Beyonce's "4": THE REVIEW

It’s always dangerous when an artist has nothing left to prove.

But after winning 16 Grammy Awards, selling 75 million records worldwide, and inspiring an entire generation of female (and male) artists with her intoxicating brand of 70’s soul-meets-Hip Hop Pop, Beyonce has every right not to.

So what is initially so stunning about 4 is that it does not reflect an artist resting on her laurels. Beyonce has made the ballsy choice to push forward, to reach higher. It may not result in the number one hits and platinum plaques she (still) deserves, but she’s got enough of those.

4 is what happens when a great artist has nothing left to prove. And it is a stunning album.

Rihanna's "Man Down" Video, and the Irrelevance of the Parents Television Council

A couple days ago, Rihanna released the music video for her latest single, “Man Down,” a pop-reggae song that tells the story of a young woman’s guilt and regret after murdering a man that deeply wronged her. Check out the video below.

The cinematic clip fleshes out the song’s storyline, conveying that the root of her actions is a harrowing sexual assault in an alley after a house party. The video is expertly directed and paced for maximum impact; Rihanna is effervescent and gorgeous, interacting with friends and neighbors in her small, island town. She is innocently enjoying her life until tragedy literally emerges from out of the darkness and forces itself upon her, utterly breaking her spirit.

“Man Down” is a heartbreaking, complicated and brilliant music video.

And so of course the Parents Television Council and other useless, opportunistic, media-watchdog groups are “pissed.” Go figure.

Lady Gaga's "Born This Way": The Review

Lady Gaga’s second full-length album Born This Way opens with “Marry The Night,” one of the most epic pop songs you will ever hear. Clearly aimed to kickstart the album with the kind of massive statement MJ nailed with Thiller‘s ‘Wanna Be Startin’ Something,” “Marry The Night” opens with somber church organ and decidedly pensive vocals before erupting into a blast of synths, and never lets up. It sounds like classic Whitney Houston produced by Max Martin, and it is arguably the best song Lady Gaga has ever released. It’s that good.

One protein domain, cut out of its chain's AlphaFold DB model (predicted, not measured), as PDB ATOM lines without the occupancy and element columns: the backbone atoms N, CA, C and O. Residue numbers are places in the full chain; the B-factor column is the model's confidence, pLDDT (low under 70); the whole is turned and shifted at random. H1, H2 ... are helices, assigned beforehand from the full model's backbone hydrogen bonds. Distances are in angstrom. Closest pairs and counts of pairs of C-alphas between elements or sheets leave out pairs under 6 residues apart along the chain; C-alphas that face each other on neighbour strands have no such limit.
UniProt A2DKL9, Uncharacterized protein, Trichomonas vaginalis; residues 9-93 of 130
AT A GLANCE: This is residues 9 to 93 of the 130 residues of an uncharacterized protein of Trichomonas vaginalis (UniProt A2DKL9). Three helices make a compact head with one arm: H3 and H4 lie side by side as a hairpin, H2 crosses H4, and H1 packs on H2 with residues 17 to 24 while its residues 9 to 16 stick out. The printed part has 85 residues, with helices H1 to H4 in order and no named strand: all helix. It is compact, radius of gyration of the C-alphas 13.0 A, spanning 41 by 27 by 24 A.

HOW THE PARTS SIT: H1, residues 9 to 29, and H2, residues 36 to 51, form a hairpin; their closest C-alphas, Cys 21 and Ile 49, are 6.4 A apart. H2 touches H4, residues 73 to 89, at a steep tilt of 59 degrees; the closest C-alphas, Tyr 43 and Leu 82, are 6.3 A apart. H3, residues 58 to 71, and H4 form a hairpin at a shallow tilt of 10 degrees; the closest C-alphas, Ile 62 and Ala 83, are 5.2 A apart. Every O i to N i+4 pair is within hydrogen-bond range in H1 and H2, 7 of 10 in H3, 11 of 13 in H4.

Born This Way should crumble under the weight of such a masterful opening salvo (not to mention unbelievable hype), but it doesn’t. Not by a long shot.

Thanks, Psychology Today.

Okay, let me start by saying fuck Psychology Today. Now that I have that off of my chest, I’ll tell you why the respected publication has quickly tumbled from the ranks of respected publication to bona fide shit rag with just one misguided, misinformed post. Maybe I shouldn’t condemn the entire publication for the article posted by an obviously disturbed individual, but I will.

Who left the gates open and allowed this codswallop to even hit the internet?!

Sorry, Lauryn Hill. Your beauty isn't appreciated around here.

Lauryn Hill Plays Late Night with Jimmy Fallon

Lauryn Hill shows up in the darnedest places these days.

Out of absolutely nowhere, Ms. Hill appeared on Late Night With Jimmy Fallon, and performed not once but twice with her current touring band. Decked out in a flowing and (very) colorful outfit, Lauryn performed two exquisite covers Bob Marley’s “Could You Be Loved” and “Chances Are.” You can view those performances here and here.

The Stank Eye Woman Syndrome and how Black Male Privilege is to Blame: Are Black Men Really Ignorant of how they “Compartmentalize” their “Female Friends”?

So, in the traditional way in which black people begin their stories, “What had happened was . . .”

I attended this event where one of my best male friends was hosting. Upon arriving my best male friend comes and says, pejoratively and with great amusement, “Your friend is over there,” hinting to a black woman who every time I see her she gives me what I can the “stank eye.” And, if you are a heterosexual black woman you are quite familiar with either giving the “stank eye” or receiving the “stank eye.” Long story short, my best friend decides to play what I call, “The Great Black Male Conciliator.” He decides to prompt the “stank eye” woman to reconcile with me. I should state at this point in the story, I am somewhat hazy on why every time I see this woman she gives me the “stank eye.” Anyways, she comes over and tries to be nice to me and, of course, it comes across as completely disingenuous.